# I have a few layman's questions about warp drives

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rgtr
TL;DR Summary
I have a few layman's questions about warp drives.
Bobrick and Martire's warp drive.
https://arxiv.org/abs/2102.06824
Lentz's paper.
https://arxiv.org/abs/2006.07125

Is the warp shield the bending of space in the warp drive?

What feeds energy into the system to accelerate? I mean can a planet accelerating be equivalent to a rocket engine accelerating to power the warp drive?

In a warp drive in order to speed up do you need a to feed in energy?

what is the warp shield made of? I mean is it man made or created by nature?

How does any of this relate to Erik lentz paper and my question?

In Lentz paper can the warp shield be created by nature or is it man made?

In Lentz paper can you accelerate faster then light?

By shrinking the passenger area do you need less energy to go faster?

Mentor
Both papers you cite are thoroughly refuted here
To be more precise, the claims in the papers cited in the OP that energy conditions are not violated, so that such spacetime geometries might actually be feasible to realize, are refuted.

rgtr
Just to confirm you are saying "spacetime geometries might actually be feasible to realize, are refuted." because the energy conditions are violated. Is this correct? Do you have a simple definition of energy conditions that warp drives violate? I do not understand the definitions of energy conditions that I found online. Thanks.

Mentor
Do you have a simple definition of energy conditions that warp drives violate?
It means that the warp drive can only be made out of material that has a negative energy density. By ##E=mc^2## that means it would have a negative mass. If you were to push it to the left it would accelerate to the right.

Such material has never been observed and most likely would not be able to be stable. So generally solutions requiring this sort of exotic matter are considered non-physical.

There seems to be insufficient knowledge that if it were possible to create a macroscopic body violating the dominant energy condition, such a body could simply move on a spacelike trajectory, (I.e. FTL) without need to bother with wormholes or warp drives. This also means ‘a baseball’ of such material could be thrown into the past by two cooperating observers via the tachyonic anti-telephone method.

See, for example:

https://arxiv.org/abs/1106.2336

and more recent work by Weatherall and Geroch that even more generally establishes that there is no expectation (in general relativity) that a small body moves on timelike geodesics unless the dominant energy condition is satisfied.

PeroK and PeterDonis
Mentor
more recent work by Weatherall and Geroch that even more generally establishes that there is no expectation (in general relativity) that a small body moves on timelike geodesics unless the dominant energy condition is satisfied.
I find it interesting that in this paper, it's not even the standard dominant energy condition that is shown to be necessary, but a "strengthened" dominant energy condition, which includes the requirement that, basically, the 4-momentum of a piece of matter has to be timelike. In other words, it's almost putting in by hand the fact that small bodies move on timelike worldlines.

I find it interesting that in this paper, it's not even the standard dominant energy condition that is shown to be necessary, but a "strengthened" dominant energy condition, which includes the requirement that, basically, the 4-momentum of a piece of matter has to be timelike. In other words, it's almost putting in by hand the fact that small bodies move on timelike worldlines.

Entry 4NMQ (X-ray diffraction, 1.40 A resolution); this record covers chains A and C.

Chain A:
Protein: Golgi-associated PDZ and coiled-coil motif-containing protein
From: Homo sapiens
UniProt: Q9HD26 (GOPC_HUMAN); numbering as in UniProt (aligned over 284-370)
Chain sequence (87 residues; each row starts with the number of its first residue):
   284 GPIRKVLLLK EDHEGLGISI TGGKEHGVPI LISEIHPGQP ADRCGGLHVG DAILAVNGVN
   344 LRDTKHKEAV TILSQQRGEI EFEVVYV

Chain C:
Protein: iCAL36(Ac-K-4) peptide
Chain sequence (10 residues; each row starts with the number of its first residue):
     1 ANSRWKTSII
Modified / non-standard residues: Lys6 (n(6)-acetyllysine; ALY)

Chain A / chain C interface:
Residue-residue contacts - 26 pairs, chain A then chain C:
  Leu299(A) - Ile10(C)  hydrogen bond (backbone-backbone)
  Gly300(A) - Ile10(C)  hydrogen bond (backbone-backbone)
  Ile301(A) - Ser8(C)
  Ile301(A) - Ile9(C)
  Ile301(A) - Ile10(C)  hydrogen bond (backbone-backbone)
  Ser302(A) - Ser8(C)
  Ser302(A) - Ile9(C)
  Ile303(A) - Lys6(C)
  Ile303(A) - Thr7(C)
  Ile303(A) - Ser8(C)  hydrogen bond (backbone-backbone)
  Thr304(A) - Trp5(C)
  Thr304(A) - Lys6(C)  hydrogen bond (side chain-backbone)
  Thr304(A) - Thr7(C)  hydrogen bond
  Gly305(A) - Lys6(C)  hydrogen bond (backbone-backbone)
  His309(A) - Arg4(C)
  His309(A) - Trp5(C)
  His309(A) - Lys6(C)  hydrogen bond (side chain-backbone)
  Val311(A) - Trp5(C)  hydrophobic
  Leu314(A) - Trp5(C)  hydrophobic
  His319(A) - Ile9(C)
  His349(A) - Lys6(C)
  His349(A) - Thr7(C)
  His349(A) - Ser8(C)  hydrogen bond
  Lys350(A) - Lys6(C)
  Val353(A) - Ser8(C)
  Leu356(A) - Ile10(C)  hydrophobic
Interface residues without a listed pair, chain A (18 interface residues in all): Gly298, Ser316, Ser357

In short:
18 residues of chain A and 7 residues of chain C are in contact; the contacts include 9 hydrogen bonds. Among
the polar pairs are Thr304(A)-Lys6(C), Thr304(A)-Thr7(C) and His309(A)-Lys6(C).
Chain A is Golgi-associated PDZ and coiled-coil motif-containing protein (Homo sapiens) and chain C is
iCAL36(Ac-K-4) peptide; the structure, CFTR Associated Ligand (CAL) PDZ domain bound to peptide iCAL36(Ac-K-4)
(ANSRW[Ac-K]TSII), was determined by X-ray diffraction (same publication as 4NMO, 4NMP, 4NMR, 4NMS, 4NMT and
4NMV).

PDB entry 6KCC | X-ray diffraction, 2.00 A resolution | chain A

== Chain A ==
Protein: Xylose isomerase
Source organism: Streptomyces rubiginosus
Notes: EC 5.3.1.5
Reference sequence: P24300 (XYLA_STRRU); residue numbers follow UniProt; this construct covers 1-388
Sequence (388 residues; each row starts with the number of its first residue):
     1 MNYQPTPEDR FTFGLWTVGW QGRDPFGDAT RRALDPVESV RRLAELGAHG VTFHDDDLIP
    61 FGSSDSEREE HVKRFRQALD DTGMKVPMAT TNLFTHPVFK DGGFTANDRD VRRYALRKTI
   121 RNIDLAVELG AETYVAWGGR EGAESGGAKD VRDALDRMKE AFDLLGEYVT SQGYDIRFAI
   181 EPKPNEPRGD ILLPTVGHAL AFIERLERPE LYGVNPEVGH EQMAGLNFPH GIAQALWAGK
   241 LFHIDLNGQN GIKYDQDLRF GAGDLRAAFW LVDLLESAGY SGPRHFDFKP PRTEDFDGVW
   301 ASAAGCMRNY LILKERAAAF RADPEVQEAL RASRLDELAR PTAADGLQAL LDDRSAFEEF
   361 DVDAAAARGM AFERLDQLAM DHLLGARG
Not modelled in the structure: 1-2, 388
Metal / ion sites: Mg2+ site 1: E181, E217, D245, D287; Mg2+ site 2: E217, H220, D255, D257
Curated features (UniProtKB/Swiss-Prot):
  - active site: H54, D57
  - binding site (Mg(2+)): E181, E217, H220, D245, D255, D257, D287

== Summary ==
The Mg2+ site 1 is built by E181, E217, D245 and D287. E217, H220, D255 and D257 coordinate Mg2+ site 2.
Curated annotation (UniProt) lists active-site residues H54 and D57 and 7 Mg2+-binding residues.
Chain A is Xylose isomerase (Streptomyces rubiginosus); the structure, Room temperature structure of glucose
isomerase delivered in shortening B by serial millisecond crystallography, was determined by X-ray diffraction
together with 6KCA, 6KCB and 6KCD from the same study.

I haven’t had a chance to look at these much, but these newer collaborative papers of Weatherall and Geroch seem to be able to use the ordinary dominant energy condition via a new method they introduce (tracking). This means many different lines of research (e.g. Gralla and Wald, as well) converge on the idea that timelike motion of bodies is simply not mandated by GR without the dominant energy condition.

https://arxiv.org/abs/1810.09046

https://arxiv.org/abs/1707.04222

Last edited:
PeterDonis
rgtr
Sorry for the repetitive question but according to current science warp drives need negative energy even slower then light warp drives? Do you think it would ever be possible to create a positive mass warp drive?

Sorry for the repetitive question but according to current science warp drives need negative energy even slower then light warp drives? Do you think it would ever be possible to create a positive mass warp drive?
I believe the main complaint by Visser et.al. against Bobrick et.al. is that they don't compute the whole Einstein tensor; mostly they just compute the 00 component of it. This is simply insufficient to make any claims about satisfying an energy condition. Thus, I would say it is simply an open question whether a subluminal warp drive with ordinary matter is possible - it very well may be, but the Bobrick et.al. analysis on this point is incomplete per Visser et.al. Both of these papers actually agree that exotic matter (matter that could move superluminally by itself) is required for superluminal warp drives.

rgtr
I believe the main complaint by Visser et.al. against Bobrick et.al. is that they don't compute the whole Einstein tensor; mostly they just compute the 00 component of it. This is simply insufficient to make any claims about satisfying an energy condition. Thus, I would say it is simply an open question whether a subluminal warp drive with ordinary matter is possible - it very well may be, but the Bobrick et.al. analysis on this point is incomplete per Visser et.al. Both of these papers actually agree that exotic matter (matter that could move superluminally by itself) is required for superluminal warp drives.
So why hasn't someone calculated or computed all the components of the tensor? Also how does this relate to Lentz paper?